A fire came forth from before Hashem and consumed them. They died before Hashem.
Some of our Sages attribute the deaths of Nadav and Avihu to their earlier sin at the time of Matan Torah, when they attempted to “see” too much of Hashem, while His presence was manifest on Har Sinai. Chazal do not satisfactorily explain, however, the timing of their punishment. Why would Hashem choose this day of intense joy and celebration at the inauguration of the mishkan to mete out His punishment?
It seems to me, however, that this phenomenon is the rule, rather than the exception. Tragedy very often strikes at times of extraordinary joy. Somehow, Hashem’s attribute of judgment – midas ha-din – which never goes too long without expressing itself – seizes upon our moments of happiness and triumph. For this reason, men of exceptional piety have been known to break a utensil at their times of joy, to diminish the happiness of the moment – to give midas ha-din a place to lodge, so to speak – and trying to avert thereby more calamitous events. We find similarly in the gemara, which records several instances in which the rabbis were excessively cheerful at a wedding, so that the father of the groom deflated their spirit somewhat by breaking an expensive utensil in their presence.
The unexpected displays of midas ha-din do not usually cluster together. They do not quickly return to the place they once struck. This would explain the upbeat response of King Chizkiyah to a gloomy prophecy delivered to him by Yeshayahu. The latter chastised the King for displaying his wealth to the Babylonian king. “Days are coming when everything in your house…will be carried off to Babylonia…And they will also take some of your children…” Chizkiyah’s responds: “The word of Hashem that you have spoken is good…For there will be peace and truth in my own days.” Why was Chizkiyah so pleased with a prophecy of destruction and captivity? If he wished to see tranquility during his reign, he should have davened for it! He should have said, “May Hashem, however, grant me peace and truth in my own days,” rather than “For there will be peace and truth in my own days.” By saying, “For there will be peace,” Chizkiya implies that Yeshaya’s prophecy of doom will be the cause of peace in his day.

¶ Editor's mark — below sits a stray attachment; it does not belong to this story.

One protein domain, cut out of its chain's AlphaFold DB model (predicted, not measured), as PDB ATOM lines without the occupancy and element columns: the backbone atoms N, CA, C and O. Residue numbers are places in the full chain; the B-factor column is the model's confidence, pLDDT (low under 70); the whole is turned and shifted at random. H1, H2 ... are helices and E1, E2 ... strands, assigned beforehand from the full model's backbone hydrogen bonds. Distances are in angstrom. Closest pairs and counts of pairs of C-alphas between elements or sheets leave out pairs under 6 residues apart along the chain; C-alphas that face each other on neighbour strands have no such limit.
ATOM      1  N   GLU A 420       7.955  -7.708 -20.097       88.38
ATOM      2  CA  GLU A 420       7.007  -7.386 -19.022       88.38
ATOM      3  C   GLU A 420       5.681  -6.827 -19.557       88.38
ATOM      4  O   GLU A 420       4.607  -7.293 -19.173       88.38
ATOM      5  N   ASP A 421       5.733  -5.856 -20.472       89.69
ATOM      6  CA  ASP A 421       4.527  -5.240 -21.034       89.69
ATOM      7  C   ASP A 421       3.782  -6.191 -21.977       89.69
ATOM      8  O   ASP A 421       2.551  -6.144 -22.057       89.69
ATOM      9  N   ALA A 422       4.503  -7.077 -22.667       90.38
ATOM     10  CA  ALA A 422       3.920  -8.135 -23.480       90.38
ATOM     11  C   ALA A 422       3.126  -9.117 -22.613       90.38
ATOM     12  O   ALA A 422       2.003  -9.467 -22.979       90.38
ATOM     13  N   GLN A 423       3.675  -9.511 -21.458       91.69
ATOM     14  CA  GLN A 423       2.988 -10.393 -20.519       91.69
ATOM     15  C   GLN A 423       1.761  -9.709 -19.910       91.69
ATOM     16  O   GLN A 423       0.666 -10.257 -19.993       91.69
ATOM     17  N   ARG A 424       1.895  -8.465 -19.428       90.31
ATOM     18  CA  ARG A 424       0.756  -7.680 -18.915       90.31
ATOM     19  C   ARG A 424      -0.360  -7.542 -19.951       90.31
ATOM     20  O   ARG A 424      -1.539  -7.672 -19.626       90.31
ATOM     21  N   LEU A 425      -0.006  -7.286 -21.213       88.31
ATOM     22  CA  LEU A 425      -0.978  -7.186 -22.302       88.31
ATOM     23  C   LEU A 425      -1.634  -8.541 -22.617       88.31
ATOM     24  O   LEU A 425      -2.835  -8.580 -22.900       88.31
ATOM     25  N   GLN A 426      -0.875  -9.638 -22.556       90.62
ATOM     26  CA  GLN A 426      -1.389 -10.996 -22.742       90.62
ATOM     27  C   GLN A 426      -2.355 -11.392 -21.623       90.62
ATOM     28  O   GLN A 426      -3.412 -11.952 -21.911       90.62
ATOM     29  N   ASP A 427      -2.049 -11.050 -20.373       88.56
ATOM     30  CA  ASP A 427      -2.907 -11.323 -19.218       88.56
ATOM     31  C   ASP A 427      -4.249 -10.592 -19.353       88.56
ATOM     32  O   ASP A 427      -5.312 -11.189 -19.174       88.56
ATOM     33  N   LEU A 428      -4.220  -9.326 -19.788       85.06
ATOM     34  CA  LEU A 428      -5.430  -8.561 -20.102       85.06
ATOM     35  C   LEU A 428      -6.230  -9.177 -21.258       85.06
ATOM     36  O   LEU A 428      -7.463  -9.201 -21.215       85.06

What Chizkiya may have meant is that he could take comfort in that he would be spared a show of midas ha-din in his own lifetime. If one was waiting for his next generation, it was likely that peaceful conditions would prevail during his reign. Midas ha-din was not likely to strike twice in succession.
Dovid HaMelech wrote: “I was young, and grew old. But I have never seen a righteous man forsaken, and his children begging for food.” This can be understood similarly, if we pay attention to the conjunction. Dovid did not say that he never saw a righteous man forsaken, or his children begging for food. He saw them both. He never saw both together! If Hashem visited poverty upon the righteous father, his children were spared. If the children were afflicted, the father was not. Dovid simply meant that he had not seen harsh conditions sustained against the righteous for two successive generations.